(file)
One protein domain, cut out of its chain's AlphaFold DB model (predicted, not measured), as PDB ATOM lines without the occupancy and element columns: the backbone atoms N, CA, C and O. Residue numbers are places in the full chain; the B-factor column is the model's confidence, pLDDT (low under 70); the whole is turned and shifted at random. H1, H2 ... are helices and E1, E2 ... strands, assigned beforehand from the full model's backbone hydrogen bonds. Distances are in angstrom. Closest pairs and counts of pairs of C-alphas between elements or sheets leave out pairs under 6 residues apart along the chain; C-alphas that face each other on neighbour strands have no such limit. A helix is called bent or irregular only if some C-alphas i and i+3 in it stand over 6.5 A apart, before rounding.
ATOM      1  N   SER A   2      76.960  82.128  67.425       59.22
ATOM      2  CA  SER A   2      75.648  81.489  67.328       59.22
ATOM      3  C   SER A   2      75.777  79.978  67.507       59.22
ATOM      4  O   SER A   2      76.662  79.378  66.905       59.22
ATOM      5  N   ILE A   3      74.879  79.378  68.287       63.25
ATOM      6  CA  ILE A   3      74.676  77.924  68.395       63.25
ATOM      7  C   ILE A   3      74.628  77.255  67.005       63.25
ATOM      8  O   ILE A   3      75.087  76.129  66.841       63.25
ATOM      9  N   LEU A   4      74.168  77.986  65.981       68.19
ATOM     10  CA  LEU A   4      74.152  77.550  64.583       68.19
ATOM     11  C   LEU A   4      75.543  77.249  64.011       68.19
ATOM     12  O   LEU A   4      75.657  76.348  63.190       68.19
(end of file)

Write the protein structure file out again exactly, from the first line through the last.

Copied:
One protein domain, cut out of its chain's AlphaFold DB model (predicted, not measured), as PDB ATOM lines without the occupancy and element columns: the backbone atoms N, CA, C and O. Residue numbers are places in the full chain; the B-factor column is the model's confidence, pLDDT (low under 70); the whole is turned and shifted at random. H1, H2 ... are helices and E1, E2 ... strands, assigned beforehand from the full model's backbone hydrogen bonds. Distances are in angstrom. Closest pairs and counts of pairs of C-alphas between elements or sheets leave out pairs under 6 residues apart along the chain; C-alphas that face each other on neighbour strands have no such limit. A helix is called bent or irregular only if some C-alphas i and i+3 in it stand over 6.5 A apart, before rounding.
ATOM      1  N   SER A   2      76.960  82.128  67.425       59.22
ATOM      2  CA  SER A   2      75.648  81.489  67.328       59.22
ATOM      3  C   SER A   2      75.777  79.978  67.507       59.22
ATOM      4  O   SER A   2      76.662  79.378  66.905       59.22
ATOM      5  N   ILE A   3      74.879  79.378  68.287       63.25
ATOM      6  CA  ILE A   3      74.676  77.924  68.395       63.25
ATOM      7  C   ILE A   3      74.628  77.255  67.005       63.25
ATOM      8  O   ILE A   3      75.087  76.129  66.841       63.25
ATOM      9  N   LEU A   4      74.168  77.986  65.981       68.19
ATOM     10  CA  LEU A   4      74.152  77.550  64.583       68.19
ATOM     11  C   LEU A   4      75.543  77.249  64.011       68.19
ATOM     12  O   LEU A   4      75.657  76.348  63.190       68.19